Those who place a high priority on preserving existing neighborhoods sometimes ask why we aren't focusing on building walkable neighborhoods on vacant land. With much of the vacant land in Eugene at the edges of town, separated from downtown and the city center by distance and suburban style developments, these kinds of developments face many challenges.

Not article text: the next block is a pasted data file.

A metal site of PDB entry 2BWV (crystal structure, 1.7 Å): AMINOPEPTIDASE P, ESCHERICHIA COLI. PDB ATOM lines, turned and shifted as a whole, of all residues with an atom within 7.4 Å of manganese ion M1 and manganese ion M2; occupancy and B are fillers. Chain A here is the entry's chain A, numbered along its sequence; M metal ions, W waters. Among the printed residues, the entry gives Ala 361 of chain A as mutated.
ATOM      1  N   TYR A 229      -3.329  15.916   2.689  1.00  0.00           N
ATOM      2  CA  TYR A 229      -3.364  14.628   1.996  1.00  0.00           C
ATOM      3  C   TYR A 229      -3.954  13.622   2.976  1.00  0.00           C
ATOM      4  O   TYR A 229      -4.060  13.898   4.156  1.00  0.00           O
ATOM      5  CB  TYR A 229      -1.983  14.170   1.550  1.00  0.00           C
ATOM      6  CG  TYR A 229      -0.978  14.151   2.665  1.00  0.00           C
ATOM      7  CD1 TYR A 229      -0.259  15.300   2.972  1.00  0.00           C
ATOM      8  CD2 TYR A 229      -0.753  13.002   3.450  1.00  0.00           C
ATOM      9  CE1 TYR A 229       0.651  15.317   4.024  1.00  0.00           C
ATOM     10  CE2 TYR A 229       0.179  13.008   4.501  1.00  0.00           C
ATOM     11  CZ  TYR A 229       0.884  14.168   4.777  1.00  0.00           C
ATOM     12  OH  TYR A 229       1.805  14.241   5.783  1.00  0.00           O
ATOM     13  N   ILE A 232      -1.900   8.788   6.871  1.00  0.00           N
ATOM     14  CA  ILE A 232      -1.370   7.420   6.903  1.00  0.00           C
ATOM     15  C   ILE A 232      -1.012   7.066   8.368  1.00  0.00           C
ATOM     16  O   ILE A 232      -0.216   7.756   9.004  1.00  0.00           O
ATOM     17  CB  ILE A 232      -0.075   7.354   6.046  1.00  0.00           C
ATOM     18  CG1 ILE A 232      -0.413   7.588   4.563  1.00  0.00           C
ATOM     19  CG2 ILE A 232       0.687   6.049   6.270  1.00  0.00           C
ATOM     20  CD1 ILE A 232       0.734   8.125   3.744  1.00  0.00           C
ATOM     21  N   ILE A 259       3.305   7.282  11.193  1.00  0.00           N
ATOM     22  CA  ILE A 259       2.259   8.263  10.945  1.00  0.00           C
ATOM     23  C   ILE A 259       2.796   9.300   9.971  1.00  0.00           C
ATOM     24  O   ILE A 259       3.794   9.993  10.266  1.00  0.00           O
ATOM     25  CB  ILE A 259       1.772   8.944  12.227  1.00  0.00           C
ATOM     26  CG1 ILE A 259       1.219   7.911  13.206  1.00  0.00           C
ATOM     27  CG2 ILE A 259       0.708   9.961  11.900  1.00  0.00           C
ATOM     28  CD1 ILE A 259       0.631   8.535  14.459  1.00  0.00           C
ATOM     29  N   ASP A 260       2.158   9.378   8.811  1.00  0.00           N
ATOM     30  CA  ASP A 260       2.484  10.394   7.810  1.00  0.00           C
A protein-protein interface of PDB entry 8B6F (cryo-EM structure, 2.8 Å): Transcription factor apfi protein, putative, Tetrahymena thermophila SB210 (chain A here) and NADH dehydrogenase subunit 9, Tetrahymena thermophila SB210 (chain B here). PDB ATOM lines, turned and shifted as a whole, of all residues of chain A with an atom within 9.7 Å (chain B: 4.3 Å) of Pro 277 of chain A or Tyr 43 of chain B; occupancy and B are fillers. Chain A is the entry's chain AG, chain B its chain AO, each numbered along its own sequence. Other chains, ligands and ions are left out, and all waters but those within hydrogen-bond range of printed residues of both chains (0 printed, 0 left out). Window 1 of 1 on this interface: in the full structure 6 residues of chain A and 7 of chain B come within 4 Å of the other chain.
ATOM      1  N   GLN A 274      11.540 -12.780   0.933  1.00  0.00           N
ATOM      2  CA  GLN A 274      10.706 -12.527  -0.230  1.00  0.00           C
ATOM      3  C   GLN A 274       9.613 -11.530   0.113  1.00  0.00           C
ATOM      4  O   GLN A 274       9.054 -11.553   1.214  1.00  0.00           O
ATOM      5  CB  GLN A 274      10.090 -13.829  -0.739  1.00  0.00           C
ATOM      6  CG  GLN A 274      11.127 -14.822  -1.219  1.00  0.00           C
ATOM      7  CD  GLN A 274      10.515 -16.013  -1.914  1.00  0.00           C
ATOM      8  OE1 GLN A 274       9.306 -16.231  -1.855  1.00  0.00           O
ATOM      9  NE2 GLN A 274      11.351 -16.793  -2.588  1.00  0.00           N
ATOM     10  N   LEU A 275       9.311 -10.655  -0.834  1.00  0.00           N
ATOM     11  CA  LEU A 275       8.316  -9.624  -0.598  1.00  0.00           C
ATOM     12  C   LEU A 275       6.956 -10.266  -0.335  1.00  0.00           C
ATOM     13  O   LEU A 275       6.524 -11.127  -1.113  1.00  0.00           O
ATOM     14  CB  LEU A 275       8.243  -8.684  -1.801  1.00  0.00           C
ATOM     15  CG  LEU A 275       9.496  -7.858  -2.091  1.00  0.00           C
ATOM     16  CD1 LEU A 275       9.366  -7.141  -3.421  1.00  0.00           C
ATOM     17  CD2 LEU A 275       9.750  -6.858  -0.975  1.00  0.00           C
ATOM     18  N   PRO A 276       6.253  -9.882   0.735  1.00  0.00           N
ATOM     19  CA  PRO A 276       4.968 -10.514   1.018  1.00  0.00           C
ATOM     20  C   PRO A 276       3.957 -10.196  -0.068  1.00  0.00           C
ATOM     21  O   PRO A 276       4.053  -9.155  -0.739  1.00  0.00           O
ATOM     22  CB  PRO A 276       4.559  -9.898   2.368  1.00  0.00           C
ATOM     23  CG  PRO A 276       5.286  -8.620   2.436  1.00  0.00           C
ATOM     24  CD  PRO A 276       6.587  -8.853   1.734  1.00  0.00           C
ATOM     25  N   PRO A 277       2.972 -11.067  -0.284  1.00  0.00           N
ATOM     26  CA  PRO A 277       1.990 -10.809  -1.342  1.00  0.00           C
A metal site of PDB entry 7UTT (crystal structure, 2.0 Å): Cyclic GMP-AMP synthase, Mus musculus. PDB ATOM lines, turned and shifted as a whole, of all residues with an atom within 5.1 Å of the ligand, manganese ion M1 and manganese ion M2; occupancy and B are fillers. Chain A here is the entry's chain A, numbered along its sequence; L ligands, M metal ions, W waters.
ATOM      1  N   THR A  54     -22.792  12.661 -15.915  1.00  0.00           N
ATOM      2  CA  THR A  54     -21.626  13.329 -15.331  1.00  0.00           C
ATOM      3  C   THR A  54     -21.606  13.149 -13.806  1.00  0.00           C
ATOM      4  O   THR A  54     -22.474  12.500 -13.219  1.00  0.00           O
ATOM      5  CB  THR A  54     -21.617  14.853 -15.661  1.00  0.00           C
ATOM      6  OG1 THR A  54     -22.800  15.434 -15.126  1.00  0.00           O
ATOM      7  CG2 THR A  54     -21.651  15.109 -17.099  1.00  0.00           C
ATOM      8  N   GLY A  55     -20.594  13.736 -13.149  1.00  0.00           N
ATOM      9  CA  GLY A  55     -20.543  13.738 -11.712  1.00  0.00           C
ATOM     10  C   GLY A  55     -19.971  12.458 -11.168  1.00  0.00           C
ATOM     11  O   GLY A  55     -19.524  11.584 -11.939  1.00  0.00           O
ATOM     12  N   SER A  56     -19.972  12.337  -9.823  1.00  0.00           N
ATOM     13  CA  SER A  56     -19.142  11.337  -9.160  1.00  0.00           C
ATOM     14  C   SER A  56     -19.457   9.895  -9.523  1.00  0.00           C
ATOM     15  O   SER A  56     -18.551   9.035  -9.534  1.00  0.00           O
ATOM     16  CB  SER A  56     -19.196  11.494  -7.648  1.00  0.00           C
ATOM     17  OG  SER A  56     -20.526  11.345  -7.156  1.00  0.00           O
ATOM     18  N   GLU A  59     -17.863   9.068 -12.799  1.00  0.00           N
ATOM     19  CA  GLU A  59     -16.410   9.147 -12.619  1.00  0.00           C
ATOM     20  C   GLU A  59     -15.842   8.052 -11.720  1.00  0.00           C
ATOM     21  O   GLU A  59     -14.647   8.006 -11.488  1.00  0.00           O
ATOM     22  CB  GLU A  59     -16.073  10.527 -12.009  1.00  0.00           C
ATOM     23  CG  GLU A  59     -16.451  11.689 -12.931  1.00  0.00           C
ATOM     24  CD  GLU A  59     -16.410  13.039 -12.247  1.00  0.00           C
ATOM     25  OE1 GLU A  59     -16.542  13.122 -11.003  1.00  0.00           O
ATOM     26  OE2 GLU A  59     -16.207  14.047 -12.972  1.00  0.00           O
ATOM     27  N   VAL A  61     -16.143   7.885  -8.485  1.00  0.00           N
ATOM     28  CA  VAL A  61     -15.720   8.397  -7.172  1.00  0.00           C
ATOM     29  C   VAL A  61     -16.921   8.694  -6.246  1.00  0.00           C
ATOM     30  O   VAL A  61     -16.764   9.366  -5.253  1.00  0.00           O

An example is Crescent Village-- while the townhouses, rowhouses, and mixed-used apartments with shops below are lovely, it faces several challenges. Unless the resident is fortunate enough to work at one of the handful of offices included in the development, they are most likely going to have to drive to work in another part of Eugene (at least until high-frequency bus service serves the community.) Because all of the homes were built in the past 10 years or so, they are at the higher end of the Eugene market, and it is unlikely that the waiters at the restaurants will be able to afford to live there-- and again, newer construction commands higher rents, meaning that necessary businesses with lower profit margins are less likely to be able to afford the rents. Finally, attempting to patronize any place that isn't located in the development would require either driving or walking across sizeable, pedestrian unfriendly parking lots. Crescent Village is a beautiful example of a mixed use development, that shows many of the flaws of Drive-to Urbanism that is described in this Strong Towns article.